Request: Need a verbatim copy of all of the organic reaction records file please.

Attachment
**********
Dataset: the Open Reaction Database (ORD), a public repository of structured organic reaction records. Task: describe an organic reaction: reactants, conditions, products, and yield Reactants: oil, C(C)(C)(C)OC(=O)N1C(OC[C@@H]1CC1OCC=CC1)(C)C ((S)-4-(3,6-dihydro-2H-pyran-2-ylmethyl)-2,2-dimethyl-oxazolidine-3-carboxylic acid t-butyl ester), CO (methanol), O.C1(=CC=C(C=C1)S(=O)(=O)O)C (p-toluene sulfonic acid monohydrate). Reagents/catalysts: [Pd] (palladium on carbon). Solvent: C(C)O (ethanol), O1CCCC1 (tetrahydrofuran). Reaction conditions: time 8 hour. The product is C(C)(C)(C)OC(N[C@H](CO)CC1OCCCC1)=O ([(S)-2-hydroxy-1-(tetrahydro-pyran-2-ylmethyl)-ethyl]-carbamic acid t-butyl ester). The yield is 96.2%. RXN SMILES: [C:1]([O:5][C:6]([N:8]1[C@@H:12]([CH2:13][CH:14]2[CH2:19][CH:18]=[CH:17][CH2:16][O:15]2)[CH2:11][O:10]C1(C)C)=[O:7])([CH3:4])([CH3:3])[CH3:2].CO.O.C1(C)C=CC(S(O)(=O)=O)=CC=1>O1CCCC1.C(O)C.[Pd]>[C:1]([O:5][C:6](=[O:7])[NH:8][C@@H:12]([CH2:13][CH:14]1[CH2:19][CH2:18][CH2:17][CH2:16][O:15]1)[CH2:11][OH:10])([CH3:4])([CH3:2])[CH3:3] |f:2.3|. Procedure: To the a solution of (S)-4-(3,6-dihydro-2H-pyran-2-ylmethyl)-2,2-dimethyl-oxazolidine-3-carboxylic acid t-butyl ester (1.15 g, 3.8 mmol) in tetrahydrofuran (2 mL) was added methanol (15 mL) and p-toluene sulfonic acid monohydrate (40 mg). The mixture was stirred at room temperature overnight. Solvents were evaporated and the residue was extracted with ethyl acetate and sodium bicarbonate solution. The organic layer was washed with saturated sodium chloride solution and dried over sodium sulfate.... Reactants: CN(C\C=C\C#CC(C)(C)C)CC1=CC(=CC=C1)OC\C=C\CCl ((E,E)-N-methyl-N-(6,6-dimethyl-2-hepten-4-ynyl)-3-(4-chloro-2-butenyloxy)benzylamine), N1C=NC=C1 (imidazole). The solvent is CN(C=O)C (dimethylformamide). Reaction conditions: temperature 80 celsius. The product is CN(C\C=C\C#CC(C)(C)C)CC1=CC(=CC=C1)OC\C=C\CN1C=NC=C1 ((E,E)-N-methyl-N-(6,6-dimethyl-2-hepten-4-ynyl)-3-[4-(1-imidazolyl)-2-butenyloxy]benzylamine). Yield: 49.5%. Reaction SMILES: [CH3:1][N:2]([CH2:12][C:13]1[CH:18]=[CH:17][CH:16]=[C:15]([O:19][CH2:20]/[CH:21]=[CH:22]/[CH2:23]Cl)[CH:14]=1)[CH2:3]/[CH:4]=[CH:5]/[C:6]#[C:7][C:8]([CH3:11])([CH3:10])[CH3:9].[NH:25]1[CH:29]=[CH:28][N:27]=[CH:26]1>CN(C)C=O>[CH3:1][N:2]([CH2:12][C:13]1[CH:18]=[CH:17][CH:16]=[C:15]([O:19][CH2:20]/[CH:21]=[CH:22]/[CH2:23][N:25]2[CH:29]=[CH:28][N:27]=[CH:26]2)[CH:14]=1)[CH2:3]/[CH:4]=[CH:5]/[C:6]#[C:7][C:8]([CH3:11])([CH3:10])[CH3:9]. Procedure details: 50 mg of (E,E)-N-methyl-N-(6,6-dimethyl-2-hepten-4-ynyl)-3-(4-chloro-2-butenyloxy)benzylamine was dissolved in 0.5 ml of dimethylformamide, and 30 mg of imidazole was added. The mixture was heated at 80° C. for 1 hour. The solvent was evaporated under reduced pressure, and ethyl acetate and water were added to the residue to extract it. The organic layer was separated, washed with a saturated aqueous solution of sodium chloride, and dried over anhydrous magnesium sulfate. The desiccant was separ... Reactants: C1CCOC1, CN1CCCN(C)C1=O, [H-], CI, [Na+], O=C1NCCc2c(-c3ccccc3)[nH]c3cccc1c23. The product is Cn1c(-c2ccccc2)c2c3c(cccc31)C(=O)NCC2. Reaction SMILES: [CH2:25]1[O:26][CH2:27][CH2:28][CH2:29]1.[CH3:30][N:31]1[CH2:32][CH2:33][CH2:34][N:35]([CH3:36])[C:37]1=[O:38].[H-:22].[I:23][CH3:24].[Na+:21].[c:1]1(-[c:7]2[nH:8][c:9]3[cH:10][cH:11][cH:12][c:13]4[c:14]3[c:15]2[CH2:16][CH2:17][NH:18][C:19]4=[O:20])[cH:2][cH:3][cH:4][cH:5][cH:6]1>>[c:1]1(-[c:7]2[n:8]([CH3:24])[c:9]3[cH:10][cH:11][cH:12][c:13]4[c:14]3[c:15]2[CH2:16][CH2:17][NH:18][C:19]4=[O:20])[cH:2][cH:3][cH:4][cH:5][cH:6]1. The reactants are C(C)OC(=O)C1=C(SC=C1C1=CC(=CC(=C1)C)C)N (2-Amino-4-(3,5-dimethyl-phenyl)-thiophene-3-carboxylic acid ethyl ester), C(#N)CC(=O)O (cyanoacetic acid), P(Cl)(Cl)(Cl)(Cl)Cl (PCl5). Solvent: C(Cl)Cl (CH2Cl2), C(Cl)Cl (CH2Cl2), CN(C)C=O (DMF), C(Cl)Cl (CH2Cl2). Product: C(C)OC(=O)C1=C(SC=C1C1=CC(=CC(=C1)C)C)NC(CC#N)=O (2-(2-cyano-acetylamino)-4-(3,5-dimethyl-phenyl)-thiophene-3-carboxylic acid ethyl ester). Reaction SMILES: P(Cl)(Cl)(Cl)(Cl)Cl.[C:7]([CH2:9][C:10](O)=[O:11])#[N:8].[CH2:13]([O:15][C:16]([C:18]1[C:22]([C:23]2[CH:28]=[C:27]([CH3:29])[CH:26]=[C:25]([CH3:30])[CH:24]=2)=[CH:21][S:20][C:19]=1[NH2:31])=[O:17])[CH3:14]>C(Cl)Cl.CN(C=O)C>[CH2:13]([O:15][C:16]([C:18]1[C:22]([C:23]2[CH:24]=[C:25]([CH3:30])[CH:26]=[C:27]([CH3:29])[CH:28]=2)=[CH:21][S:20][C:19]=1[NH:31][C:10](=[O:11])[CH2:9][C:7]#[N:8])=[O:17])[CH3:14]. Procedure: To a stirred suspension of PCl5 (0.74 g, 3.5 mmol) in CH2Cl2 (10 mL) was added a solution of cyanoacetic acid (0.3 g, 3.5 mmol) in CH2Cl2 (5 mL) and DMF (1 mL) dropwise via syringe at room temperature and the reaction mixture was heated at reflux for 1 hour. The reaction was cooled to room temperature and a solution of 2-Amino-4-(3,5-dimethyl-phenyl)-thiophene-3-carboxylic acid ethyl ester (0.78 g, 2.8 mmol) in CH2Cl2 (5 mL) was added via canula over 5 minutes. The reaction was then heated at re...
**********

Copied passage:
Dataset: the Open Reaction Database (ORD), a public repository of structured organic reaction records. Task: describe an organic reaction: reactants, conditions, products, and yield Reactants: oil, C(C)(C)(C)OC(=O)N1C(OC[C@@H]1CC1OCC=CC1)(C)C ((S)-4-(3,6-dihydro-2H-pyran-2-ylmethyl)-2,2-dimethyl-oxazolidine-3-carboxylic acid t-butyl ester), CO (methanol), O.C1(=CC=C(C=C1)S(=O)(=O)O)C (p-toluene sulfonic acid monohydrate). Reagents/catalysts: [Pd] (palladium on carbon). Solvent: C(C)O (ethanol), O1CCCC1 (tetrahydrofuran). Reaction conditions: time 8 hour. The product is C(C)(C)(C)OC(N[C@H](CO)CC1OCCCC1)=O ([(S)-2-hydroxy-1-(tetrahydro-pyran-2-ylmethyl)-ethyl]-carbamic acid t-butyl ester). The yield is 96.2%. RXN SMILES: [C:1]([O:5][C:6]([N:8]1[C@@H:12]([CH2:13][CH:14]2[CH2:19][CH:18]=[CH:17][CH2:16][O:15]2)[CH2:11][O:10]C1(C)C)=[O:7])([CH3:4])([CH3:3])[CH3:2].CO.O.C1(C)C=CC(S(O)(=O)=O)=CC=1>O1CCCC1.C(O)C.[Pd]>[C:1]([O:5][C:6](=[O:7])[NH:8][C@@H:12]([CH2:13][CH:14]1[CH2:19][CH2:18][CH2:17][CH2:16][O:15]1)[CH2:11][OH:10])([CH3:4])([CH3:2])[CH3:3] |f:2.3|. Procedure: To the a solution of (S)-4-(3,6-dihydro-2H-pyran-2-ylmethyl)-2,2-dimethyl-oxazolidine-3-carboxylic acid t-butyl ester (1.15 g, 3.8 mmol) in tetrahydrofuran (2 mL) was added methanol (15 mL) and p-toluene sulfonic acid monohydrate (40 mg). The mixture was stirred at room temperature overnight. Solvents were evaporated and the residue was extracted with ethyl acetate and sodium bicarbonate solution. The organic layer was washed with saturated sodium chloride solution and dried over sodium sulfate.... Reactants: CN(C\C=C\C#CC(C)(C)C)CC1=CC(=CC=C1)OC\C=C\CCl ((E,E)-N-methyl-N-(6,6-dimethyl-2-hepten-4-ynyl)-3-(4-chloro-2-butenyloxy)benzylamine), N1C=NC=C1 (imidazole). The solvent is CN(C=O)C (dimethylformamide). Reaction conditions: temperature 80 celsius. The product is CN(C\C=C\C#CC(C)(C)C)CC1=CC(=CC=C1)OC\C=C\CN1C=NC=C1 ((E,E)-N-methyl-N-(6,6-dimethyl-2-hepten-4-ynyl)-3-[4-(1-imidazolyl)-2-butenyloxy]benzylamine). Yield: 49.5%. Reaction SMILES: [CH3:1][N:2]([CH2:12][C:13]1[CH:18]=[CH:17][CH:16]=[C:15]([O:19][CH2:20]/[CH:21]=[CH:22]/[CH2:23]Cl)[CH:14]=1)[CH2:3]/[CH:4]=[CH:5]/[C:6]#[C:7][C:8]([CH3:11])([CH3:10])[CH3:9].[NH:25]1[CH:29]=[CH:28][N:27]=[CH:26]1>CN(C)C=O>[CH3:1][N:2]([CH2:12][C:13]1[CH:18]=[CH:17][CH:16]=[C:15]([O:19][CH2:20]/[CH:21]=[CH:22]/[CH2:23][N:25]2[CH:29]=[CH:28][N:27]=[CH:26]2)[CH:14]=1)[CH2:3]/[CH:4]=[CH:5]/[C:6]#[C:7][C:8]([CH3:11])([CH3:10])[CH3:9]. Procedure details: 50 mg of (E,E)-N-methyl-N-(6,6-dimethyl-2-hepten-4-ynyl)-3-(4-chloro-2-butenyloxy)benzylamine was dissolved in 0.5 ml of dimethylformamide, and 30 mg of imidazole was added. The mixture was heated at 80° C. for 1 hour. The solvent was evaporated under reduced pressure, and ethyl acetate and water were added to the residue to extract it. The organic layer was separated, washed with a saturated aqueous solution of sodium chloride, and dried over anhydrous magnesium sulfate. The desiccant was separ... Reactants: C1CCOC1, CN1CCCN(C)C1=O, [H-], CI, [Na+], O=C1NCCc2c(-c3ccccc3)[nH]c3cccc1c23. The product is Cn1c(-c2ccccc2)c2c3c(cccc31)C(=O)NCC2. Reaction SMILES: [CH2:25]1[O:26][CH2:27][CH2:28][CH2:29]1.[CH3:30][N:31]1[CH2:32][CH2:33][CH2:34][N:35]([CH3:36])[C:37]1=[O:38].[H-:22].[I:23][CH3:24].[Na+:21].[c:1]1(-[c:7]2[nH:8][c:9]3[cH:10][cH:11][cH:12][c:13]4[c:14]3[c:15]2[CH2:16][CH2:17][NH:18][C:19]4=[O:20])[cH:2][cH:3][cH:4][cH:5][cH:6]1>>[c:1]1(-[c:7]2[n:8]([CH3:24])[c:9]3[cH:10][cH:11][cH:12][c:13]4[c:14]3[c:15]2[CH2:16][CH2:17][NH:18][C:19]4=[O:20])[cH:2][cH:3][cH:4][cH:5][cH:6]1. The reactants are C(C)OC(=O)C1=C(SC=C1C1=CC(=CC(=C1)C)C)N (2-Amino-4-(3,5-dimethyl-phenyl)-thiophene-3-carboxylic acid ethyl ester), C(#N)CC(=O)O (cyanoacetic acid), P(Cl)(Cl)(Cl)(Cl)Cl (PCl5). Solvent: C(Cl)Cl (CH2Cl2), C(Cl)Cl (CH2Cl2), CN(C)C=O (DMF), C(Cl)Cl (CH2Cl2). Product: C(C)OC(=O)C1=C(SC=C1C1=CC(=CC(=C1)C)C)NC(CC#N)=O (2-(2-cyano-acetylamino)-4-(3,5-dimethyl-phenyl)-thiophene-3-carboxylic acid ethyl ester). Reaction SMILES: P(Cl)(Cl)(Cl)(Cl)Cl.[C:7]([CH2:9][C:10](O)=[O:11])#[N:8].[CH2:13]([O:15][C:16]([C:18]1[C:22]([C:23]2[CH:28]=[C:27]([CH3:29])[CH:26]=[C:25]([CH3:30])[CH:24]=2)=[CH:21][S:20][C:19]=1[NH2:31])=[O:17])[CH3:14]>C(Cl)Cl.CN(C=O)C>[CH2:13]([O:15][C:16]([C:18]1[C:22]([C:23]2[CH:24]=[C:25]([CH3:30])[CH:26]=[C:27]([CH3:29])[CH:28]=2)=[CH:21][S:20][C:19]=1[NH:31][C:10](=[O:11])[CH2:9][C:7]#[N:8])=[O:17])[CH3:14]. Procedure: To a stirred suspension of PCl5 (0.74 g, 3.5 mmol) in CH2Cl2 (10 mL) was added a solution of cyanoacetic acid (0.3 g, 3.5 mmol) in CH2Cl2 (5 mL) and DMF (1 mL) dropwise via syringe at room temperature and the reaction mixture was heated at reflux for 1 hour. The reaction was cooled to room temperature and a solution of 2-Amino-4-(3,5-dimethyl-phenyl)-thiophene-3-carboxylic acid ethyl ester (0.78 g, 2.8 mmol) in CH2Cl2 (5 mL) was added via canula over 5 minutes. The reaction was then heated at re...